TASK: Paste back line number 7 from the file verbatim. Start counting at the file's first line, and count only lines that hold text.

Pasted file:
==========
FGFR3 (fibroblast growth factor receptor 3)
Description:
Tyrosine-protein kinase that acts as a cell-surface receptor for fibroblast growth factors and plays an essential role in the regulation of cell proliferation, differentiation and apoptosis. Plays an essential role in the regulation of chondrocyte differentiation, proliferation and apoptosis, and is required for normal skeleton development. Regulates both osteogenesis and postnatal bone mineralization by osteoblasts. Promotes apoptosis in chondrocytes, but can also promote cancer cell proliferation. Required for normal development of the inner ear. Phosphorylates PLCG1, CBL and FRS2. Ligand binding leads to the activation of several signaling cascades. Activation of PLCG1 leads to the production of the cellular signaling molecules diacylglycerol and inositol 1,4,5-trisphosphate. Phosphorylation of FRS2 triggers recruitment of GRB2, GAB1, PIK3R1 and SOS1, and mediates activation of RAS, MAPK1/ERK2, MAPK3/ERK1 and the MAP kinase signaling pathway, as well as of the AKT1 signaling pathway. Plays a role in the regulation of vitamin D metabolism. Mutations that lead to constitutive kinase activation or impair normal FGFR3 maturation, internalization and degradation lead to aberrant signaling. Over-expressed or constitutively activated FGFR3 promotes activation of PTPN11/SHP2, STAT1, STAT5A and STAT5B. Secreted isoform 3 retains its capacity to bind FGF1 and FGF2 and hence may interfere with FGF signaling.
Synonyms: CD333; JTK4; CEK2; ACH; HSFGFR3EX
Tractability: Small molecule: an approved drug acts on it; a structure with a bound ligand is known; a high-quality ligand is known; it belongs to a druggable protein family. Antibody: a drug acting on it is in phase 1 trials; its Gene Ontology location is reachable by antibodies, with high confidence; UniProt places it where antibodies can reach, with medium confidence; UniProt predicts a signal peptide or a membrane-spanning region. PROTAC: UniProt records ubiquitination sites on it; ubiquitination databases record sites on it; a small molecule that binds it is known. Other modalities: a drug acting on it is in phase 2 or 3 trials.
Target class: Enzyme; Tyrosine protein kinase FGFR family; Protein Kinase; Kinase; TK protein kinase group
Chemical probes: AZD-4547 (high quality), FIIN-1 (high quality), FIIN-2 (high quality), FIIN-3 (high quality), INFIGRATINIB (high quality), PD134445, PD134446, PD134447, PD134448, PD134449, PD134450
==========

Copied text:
Chemical probes: AZD-4547 (high quality), FIIN-1 (high quality), FIIN-2 (high quality), FIIN-3 (high quality), INFIGRATINIB (high quality), PD134445, PD134446, PD134447, PD134448, PD134449, PD134450